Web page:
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I'm currently studying for an exam (which is in two days) for computer vision but am getting pretty confused with the epipolar geometry stuff. I'm going through some past exam papers and I'm stuck on these two questions. Any help/explanations would be appreciated.

1) How are two cameras placed one with respect to another if epipoles in both the images coincide with the principle points (traces of optical axes)?

2) How are two cameras placed one with respect to another if epipoles in both the images seat infinitely far along the Y-axis of the world co-ordinate frame and have the same x-coordinate?

For the second one, my first guess was the cameras sit on top of one another and face the same direction. I'm not sure if it's right though.

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1 Answer

up vote 4 down vote accepted

The epipole is the position of one camera's centre of projection from the point of view of the other. So:

1) The two cameras are directly facing each other. Think of taking a photo, taking a few steps forwards, turning around 180 degrees and taking another picture. The line joining the centre of projections in the two images is normal to both the image planes.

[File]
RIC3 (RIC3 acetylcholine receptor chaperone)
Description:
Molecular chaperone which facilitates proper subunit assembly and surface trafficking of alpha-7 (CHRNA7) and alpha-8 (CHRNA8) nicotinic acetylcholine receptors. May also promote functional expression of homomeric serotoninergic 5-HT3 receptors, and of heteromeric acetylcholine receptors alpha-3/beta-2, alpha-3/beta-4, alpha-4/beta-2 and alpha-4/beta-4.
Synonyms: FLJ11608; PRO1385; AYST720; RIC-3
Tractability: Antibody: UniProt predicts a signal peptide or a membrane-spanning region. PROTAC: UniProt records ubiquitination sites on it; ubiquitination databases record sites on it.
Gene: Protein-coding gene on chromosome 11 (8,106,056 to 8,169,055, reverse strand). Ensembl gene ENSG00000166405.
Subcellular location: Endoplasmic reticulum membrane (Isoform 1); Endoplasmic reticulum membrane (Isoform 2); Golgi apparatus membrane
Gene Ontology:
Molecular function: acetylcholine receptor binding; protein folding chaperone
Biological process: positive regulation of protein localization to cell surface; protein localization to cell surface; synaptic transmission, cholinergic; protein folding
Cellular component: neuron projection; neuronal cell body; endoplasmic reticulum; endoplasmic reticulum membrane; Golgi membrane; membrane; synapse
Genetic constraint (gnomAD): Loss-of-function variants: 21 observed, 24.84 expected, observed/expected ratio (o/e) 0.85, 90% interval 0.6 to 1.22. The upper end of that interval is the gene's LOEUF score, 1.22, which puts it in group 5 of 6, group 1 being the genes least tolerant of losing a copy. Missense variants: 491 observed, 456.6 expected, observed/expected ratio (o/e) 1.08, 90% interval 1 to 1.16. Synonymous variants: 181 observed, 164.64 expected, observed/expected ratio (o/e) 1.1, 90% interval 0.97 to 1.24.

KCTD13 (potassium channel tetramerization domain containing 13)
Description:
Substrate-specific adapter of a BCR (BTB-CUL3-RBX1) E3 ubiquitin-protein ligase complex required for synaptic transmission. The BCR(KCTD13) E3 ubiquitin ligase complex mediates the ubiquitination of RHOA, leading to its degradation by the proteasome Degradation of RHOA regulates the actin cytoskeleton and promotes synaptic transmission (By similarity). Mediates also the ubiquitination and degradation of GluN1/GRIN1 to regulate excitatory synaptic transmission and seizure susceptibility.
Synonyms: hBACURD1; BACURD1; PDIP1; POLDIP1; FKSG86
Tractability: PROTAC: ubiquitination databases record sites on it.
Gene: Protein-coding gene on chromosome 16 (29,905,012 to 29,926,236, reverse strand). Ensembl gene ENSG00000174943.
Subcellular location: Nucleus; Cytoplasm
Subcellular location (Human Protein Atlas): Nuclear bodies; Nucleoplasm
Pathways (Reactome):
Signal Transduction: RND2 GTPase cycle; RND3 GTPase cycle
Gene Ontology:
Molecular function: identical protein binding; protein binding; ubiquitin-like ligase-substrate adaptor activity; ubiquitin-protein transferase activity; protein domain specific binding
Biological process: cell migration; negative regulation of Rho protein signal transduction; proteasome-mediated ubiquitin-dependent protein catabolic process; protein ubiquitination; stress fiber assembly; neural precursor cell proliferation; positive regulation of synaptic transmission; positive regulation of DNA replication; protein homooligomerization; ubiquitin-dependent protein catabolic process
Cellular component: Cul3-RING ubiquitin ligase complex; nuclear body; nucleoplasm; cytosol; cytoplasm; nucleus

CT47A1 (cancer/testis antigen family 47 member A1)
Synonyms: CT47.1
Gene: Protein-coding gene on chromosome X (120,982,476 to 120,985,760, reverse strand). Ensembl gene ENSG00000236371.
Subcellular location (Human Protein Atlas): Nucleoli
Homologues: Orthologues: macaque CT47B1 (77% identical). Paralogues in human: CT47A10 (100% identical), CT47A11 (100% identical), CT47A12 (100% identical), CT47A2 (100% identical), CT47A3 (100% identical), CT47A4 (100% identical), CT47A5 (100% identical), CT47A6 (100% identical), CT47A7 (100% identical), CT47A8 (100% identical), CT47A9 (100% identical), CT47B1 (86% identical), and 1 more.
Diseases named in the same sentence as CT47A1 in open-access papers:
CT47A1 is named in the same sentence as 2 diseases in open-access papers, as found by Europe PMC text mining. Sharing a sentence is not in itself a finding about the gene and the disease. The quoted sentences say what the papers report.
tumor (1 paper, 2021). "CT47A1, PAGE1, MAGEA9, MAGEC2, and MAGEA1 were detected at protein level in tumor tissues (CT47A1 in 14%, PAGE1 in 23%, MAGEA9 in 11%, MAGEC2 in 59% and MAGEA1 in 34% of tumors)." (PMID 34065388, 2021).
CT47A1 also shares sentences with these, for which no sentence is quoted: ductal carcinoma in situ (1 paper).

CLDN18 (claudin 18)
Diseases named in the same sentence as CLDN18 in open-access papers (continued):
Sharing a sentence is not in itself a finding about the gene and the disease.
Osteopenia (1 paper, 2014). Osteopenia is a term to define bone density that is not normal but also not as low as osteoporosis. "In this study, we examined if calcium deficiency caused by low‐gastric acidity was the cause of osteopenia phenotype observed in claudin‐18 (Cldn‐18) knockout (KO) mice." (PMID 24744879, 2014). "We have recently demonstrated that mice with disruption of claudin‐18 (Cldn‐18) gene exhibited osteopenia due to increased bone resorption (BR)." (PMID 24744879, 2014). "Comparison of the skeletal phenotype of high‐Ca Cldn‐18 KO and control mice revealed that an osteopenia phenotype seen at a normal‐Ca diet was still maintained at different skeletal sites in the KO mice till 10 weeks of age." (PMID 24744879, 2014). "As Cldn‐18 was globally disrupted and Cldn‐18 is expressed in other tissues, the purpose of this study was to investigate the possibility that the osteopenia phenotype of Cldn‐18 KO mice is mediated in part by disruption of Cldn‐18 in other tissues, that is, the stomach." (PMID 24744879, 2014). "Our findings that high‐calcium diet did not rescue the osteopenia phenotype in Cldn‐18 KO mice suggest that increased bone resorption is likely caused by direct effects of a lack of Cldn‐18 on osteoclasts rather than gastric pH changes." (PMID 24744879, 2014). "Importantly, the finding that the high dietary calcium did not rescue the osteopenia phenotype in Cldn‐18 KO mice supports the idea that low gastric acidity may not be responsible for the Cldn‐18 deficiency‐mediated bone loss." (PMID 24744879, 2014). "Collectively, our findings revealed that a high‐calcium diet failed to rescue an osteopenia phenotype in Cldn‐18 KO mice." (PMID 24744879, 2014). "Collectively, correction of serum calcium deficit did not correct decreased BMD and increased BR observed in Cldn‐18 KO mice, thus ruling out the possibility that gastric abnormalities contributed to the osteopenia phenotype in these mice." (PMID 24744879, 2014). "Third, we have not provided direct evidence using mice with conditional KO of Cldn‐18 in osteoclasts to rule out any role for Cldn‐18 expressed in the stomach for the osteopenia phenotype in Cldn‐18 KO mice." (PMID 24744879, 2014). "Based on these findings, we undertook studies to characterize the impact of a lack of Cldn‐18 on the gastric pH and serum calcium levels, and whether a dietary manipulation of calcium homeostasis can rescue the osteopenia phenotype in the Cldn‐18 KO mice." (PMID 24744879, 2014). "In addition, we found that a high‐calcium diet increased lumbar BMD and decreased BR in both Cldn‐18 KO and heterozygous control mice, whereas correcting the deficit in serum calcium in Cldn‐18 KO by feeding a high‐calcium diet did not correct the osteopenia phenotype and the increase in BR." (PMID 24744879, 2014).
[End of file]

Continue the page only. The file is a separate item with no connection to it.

2) Think of taking a photo, crouching down a few inches and taking another one. If the epipole is at infinity it means that the line joining the centre of projections of the two viewpoints is parallel to the image plane. (The other camera can still be rotated relative to the current viewpoint though)

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Souldn't 1 be: Two camera's directly facing each other? In your example the first image really contains no epipole because the centre of projection of the other camera is behind it. –  jilles de wit Jun 20 '11 at 14:52
You're right, I didn't read the question carefully - will update –  Mr E Jun 20 '11 at 14:56
Awesome! Thanks. So I was roughly right with what I was thinking, but just needed a clearer explanation. Thank you! –  Harry Jun 21 '11 at 0:54
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